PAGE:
Sullivan v. Chief Justice for Admin.

Citation448 Mass. 15,858 N.E.2d 699
PartiesEdward J. SULLIVAN<SMALL><SUP>1</SUP></SMALL> & others<SMALL><SUP>2</SUP></SMALL> v. CHIEF JUSTICE FOR ADMINISTRATION AND MANAGEMENT OF THE TRIAL COURT.
Decision Date15 December 2006
CourtUnited States State Supreme Judicial Court of Massachusetts

Page 699

858 N.E.2d 699
448 Mass. 15
Edward J. SULLIVAN1 & others2
v.
CHIEF JUSTICE FOR ADMINISTRATION AND MANAGEMENT OF THE TRIAL COURT.
Supreme Judicial Court of Massachusetts, Suffolk.
Argued September 7, 2006.
Decided December 15, 2006.

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Richard M. Zielinski, Special Assistant Attorney General, & David A. Guberman, Assistant Attorney General (Richard W.

Page 704

Renehan, Special Assistant Attorney General, with them) for the defendant.

Chris A. Milne, Dover, for the plaintiffs.

Present: GREANEY, IRELAND, SPINA, COWIN, & SOSMAN, JJ.

SPINA, J.


In this case, we consider the actions or inaction of the Chief Justice for Administration and Management of the Trial Court (CJAM) pertaining to the maintenance of the Edward J. Sullivan Courthouse (Sullivan Courthouse) in Cambridge. The thrust of the plaintiffs' complaint is that, as a direct result of the CJAM's conduct, they have suffered significant exposure to asbestos, a highly toxic substance. On April 18, 2006, the plaintiffs filed their first amended complaint (complaint) in the Supreme Judicial Court for Suffolk County seeking declaratory and equitable relief, or, in the alternative, petitioning the Supreme Judicial Court to exercise its powers of general superintendence under G.L. c. 211, § 3. Additionally, the plaintiffs' complaint alleges claims for nuisance, assault and battery, and violations of environmental laws.3 The CJAM filed a motion to dismiss pursuant to Mass. R. Civ. P. 12(b)(6), 365 Mass. 754 (1974).4 After holding several hearings on preliminary matters, a single justice reserved and reported the following questions, pertaining to the CJAM's motion to dismiss, to the full court:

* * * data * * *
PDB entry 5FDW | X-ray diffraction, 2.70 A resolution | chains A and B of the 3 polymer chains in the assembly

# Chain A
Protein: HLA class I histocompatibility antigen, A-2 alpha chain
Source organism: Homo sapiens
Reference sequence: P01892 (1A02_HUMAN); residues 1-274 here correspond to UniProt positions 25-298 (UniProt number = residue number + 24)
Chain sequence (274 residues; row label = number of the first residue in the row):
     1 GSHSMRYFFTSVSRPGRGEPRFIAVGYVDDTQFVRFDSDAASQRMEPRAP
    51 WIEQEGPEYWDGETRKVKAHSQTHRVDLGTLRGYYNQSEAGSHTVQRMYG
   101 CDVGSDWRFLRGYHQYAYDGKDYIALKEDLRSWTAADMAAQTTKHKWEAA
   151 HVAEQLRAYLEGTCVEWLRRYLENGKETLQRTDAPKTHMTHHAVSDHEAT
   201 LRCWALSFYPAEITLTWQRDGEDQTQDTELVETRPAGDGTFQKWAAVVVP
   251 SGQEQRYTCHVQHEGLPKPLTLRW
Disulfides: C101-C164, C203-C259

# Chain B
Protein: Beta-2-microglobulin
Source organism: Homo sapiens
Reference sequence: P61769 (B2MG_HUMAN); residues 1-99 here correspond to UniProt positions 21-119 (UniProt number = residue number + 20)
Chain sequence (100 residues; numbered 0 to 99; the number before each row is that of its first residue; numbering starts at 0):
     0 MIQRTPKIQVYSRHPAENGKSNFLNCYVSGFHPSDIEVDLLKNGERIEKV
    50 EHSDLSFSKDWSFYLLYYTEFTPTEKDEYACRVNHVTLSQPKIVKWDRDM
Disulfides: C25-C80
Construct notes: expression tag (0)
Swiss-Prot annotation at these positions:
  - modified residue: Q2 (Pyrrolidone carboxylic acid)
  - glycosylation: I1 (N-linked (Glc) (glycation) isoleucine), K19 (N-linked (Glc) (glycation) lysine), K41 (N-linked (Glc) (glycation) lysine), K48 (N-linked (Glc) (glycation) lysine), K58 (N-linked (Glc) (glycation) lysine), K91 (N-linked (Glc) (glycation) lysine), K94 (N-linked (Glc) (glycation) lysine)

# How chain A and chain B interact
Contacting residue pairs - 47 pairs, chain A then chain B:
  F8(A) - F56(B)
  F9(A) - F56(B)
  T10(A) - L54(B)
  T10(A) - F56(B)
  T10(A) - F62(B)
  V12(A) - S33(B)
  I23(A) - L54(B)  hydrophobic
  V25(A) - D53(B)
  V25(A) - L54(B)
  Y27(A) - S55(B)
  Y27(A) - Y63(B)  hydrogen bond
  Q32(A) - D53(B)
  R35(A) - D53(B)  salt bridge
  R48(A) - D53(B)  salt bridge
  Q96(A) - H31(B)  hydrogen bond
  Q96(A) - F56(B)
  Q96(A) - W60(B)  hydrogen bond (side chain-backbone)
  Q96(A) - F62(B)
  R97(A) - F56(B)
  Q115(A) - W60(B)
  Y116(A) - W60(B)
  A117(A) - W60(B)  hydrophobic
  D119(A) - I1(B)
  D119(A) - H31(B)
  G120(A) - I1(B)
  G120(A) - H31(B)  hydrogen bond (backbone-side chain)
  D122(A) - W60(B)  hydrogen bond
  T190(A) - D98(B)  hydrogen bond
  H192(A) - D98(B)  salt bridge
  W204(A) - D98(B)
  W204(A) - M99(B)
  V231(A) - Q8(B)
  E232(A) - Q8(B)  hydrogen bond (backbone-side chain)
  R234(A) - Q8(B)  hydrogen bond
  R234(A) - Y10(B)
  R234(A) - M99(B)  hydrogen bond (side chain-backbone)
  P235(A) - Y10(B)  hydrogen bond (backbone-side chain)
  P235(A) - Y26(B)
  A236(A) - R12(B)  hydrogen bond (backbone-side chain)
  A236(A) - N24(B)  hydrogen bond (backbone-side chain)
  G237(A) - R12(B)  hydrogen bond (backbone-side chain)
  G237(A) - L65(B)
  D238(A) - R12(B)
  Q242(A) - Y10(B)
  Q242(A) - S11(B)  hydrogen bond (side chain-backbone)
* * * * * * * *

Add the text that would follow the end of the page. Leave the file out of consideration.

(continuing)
"1. Whether some or all counts of the plaintiffs' first amended complaint must be dismissed on the grounds cited by the [CJAM] in [his] motion to dismiss, namely:

"a. that the plaintiffs lack standing to bring these claims;

"b. that the complaint fails to state a claim on which relief can be granted;

"c. that the claims are barred by sovereign immunity.

"2. Whether the first five counts of the amended complaint are barred, as the [CJAM] contend[s], for the additional reason that general superintendence by this court is the exclusive form of review of the actions or inactions of the [CJAM] in this area.

"3. If one or more of the first five counts survive the motion to dismiss, whether the Superior Court has concurrent jurisdiction with this court over those counts.

"4. If general superintendence by this court is the plaintiffs' exclusive remedy, whether a determination can be made on this record to dismiss count six of the amended complaint, i.e., the count seeking general superintendence.

"5. Whether the provisos added to the second paragraph of G.L. c. 211, § 3, by St.1992, c. 379, § 61, are valid limitations on this court's inherent power to superintend the court system, and, if so, what constitutes `extraordinary circumstances leading to a severe, adverse impact on the administration of justice' for purposes of this case."